(#6) Harlan Huckleby vs. (#11) Lawrence Reid

In this matchup of teammates who both ripped off long runs in their careers, one back stands above the other. Lawrence Reid showed he could go the distance by running 50 yards for a TD against Indiana in 1979. Harlan Huckleby was a home run hitter as well, as evidenced by his 56 yard TD run against Wisconsin in 1976. In the end, Huckleby’s 2,624 yards and 25 rushing TD’s overcomes Reid’s 928 yards and 10 rushing touchdowns. Huck moves on to Round 2.


1980’s “Gary Moeller” REGION

(#1) Jamie Morris vs. (#16) Jerald Ingram

In a matchup of backs with contrasting careers and numbers, the only stat that is close is the average yards per carry, sort of. Jerald Ingram played in 16 games, carried the ball just 46 times and averaged 4.2 yards per carry as a fullback. Jamie Morris, played in 48 games, carried the ball 806 times and averaged 5.4 yards per carry. Ingram gained 191 yards on the ground in his career and scored 3 TD’s. Morris scored 25 times and finished his career as the All-Time Leading Rusher in Michigan Football history. ‘Nuff said. J-Mo moves on to Round 2.

(#8) Gerald White vs. (#9) Thomas Wilcher


In a rare matchup of career teammates, this 8/9 pairing is quite interesting. Thomas Wilcher came to Michigan with such hype, he was nicknamed, “Heat Feet.” A high-hurdler, Wilcher could also move on the gridiron. He topped 100 yards only once in his career and struggled with injuries and a crowded backfield for more playing time. Gerald White didn’t come in with the same type of hype, but that’s probably how this unassuming guy wanted it. He was the type of back that preferred to let his game do the talking. With over 300 carries, almost 1300 yards and 12 TD’s, I’d say that’s good enough to move onto Round 2.



(#5) Stanley Edwards vs. (#12) Rick Rogers

In the first matchup of Detroit area runners, these two guys were solid performers who both dealt with injuries during their time in Ann Arbor. Rick Rogers gained 1,002 yards in 1983 and almost 2,000 yards rushing in his career. While that sounds impressive, Edwards, would start in the Rose Bowl his freshman year, miss his 2nd year due to injury, but would bounce back to gain over 2,200 yards between playing fullback AND tailback. Rogers notched 16 TD’s compared to Edwards’ 14 touchdowns, but Edwards’ versatility and longevity get him through to the second round.


(#4) Leroy Hoard vs. (#13) Kerry Smith

This pairing matches up two tailbacks with contrasting styles. Kerry Smith was a smooth as silk “glider,” while Leroy Hoard was a powerful, bruising back who was tough to bring down. Smith was a dependable runner who saw most of his action in a backup capacity. When forced into a starting role, “Silk” topped 100 yards twice in his career, showed he could gain the tough yards and found the end zone 5 times while toting the rock in Ann Arbor for almost 1,000 yards. Leroy Hoard gained over 1700 yards rushing and scored 19 TD’s on the ground. That’s good enough to get Hoard into Round 2.


1980’s “Don Nehlen” REGION

(#2) Butch Woolfolk vs. (#15) Eddie Garrett


Teammates for one year, this opening round matchup was no contest. Garrett was a tough runner between the tackles who scored 4 TD’s in his career while gaining 568 yards on the ground. Butch Woolfolk on the other hand gained over 1,000 yards in a season twice and finished his career as the All-Time Leading Rusher in Michigan Football history. Uh, ya – Butch moves on to Round 2.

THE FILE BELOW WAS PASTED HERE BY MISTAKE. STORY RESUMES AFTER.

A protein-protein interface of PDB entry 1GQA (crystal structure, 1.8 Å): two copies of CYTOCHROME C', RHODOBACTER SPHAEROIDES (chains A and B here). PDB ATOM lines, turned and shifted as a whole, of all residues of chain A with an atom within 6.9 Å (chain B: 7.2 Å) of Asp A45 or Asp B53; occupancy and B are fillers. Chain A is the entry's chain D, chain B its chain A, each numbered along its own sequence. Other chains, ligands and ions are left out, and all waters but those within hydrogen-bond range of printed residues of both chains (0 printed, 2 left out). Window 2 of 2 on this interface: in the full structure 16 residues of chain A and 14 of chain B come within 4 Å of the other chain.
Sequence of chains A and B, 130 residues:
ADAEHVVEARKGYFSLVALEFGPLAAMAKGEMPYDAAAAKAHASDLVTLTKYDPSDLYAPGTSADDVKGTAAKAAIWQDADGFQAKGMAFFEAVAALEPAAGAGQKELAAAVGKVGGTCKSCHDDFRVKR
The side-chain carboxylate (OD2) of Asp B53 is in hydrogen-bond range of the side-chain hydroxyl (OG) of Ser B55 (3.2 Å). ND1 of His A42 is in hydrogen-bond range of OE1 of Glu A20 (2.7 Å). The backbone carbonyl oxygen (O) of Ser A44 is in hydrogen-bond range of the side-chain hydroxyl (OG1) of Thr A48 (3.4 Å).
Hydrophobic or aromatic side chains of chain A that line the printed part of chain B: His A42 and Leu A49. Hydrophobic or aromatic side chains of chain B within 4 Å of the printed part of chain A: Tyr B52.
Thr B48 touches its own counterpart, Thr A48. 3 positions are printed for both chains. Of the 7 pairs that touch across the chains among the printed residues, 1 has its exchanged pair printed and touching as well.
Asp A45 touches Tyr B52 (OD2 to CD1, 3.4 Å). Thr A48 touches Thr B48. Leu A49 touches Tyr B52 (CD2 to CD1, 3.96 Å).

(#7) Jarrod Bunch vs.  (#10) Bob Perryman


In a rare matchup of fullbacks, this 7/10 pairing is probably the most even of all the pairings in the brackets. With nearly identical stats in rushing attempts, yards, average per carry and TD’s, this one is almost too close to call! Bob Perryman burst on the scene in Ann Arbor with 3 TD’s against #1 and defending National Champion Miami in 1984 and then capped his career with a 55-yard TD run against Hawaii in 1986. That is impressive, but the nod goes to Jarrod Bunch and his 1,346 yards – just about 100 more than Perryman’s 1,247 yards. Bunch moves on to Round 2, in a squeaker.



(#3) Tony Boles vs. (#14) Phil Webb

Two backs from the state of Michigan square off in this pairing. Phil Webb didn’t get a lot of touches in his career, but when he did, he made them count. He went for 65 yards against Purdue in 1985 and who could forget his last minute TD at Illinois in 1987 to win the game? While #46 would gain 327 yards in his career, Tony Boles gained over 2,200 yards and scored 18 touchdowns in his injury-shortened career. That’s good enough to put #42 into the second round.


(#6) Lawrence Ricks vs. (#11) Allen Jefferson

In the last matchup of the first round, these two backs had careers and styles that were at the opposite ends of the spectrum. One back was a bruiser while the other started out as a burner, but his flame went out much too early. Allen Jefferson gained over 1,000 yards for the Maize and Blue, and started out his career with an impressive 70 yard scamper against Washington State. Injuries would derail his promise and turned this potential star into a serviceable and reliable back for Bo in the late 80’s. Lawrence Ricks gained 1,388 yards rushing in 1982, and almost 3,000 pounding yards in his career with 24 TD’s on the ground. That’s why Ricks moves on to Round 2.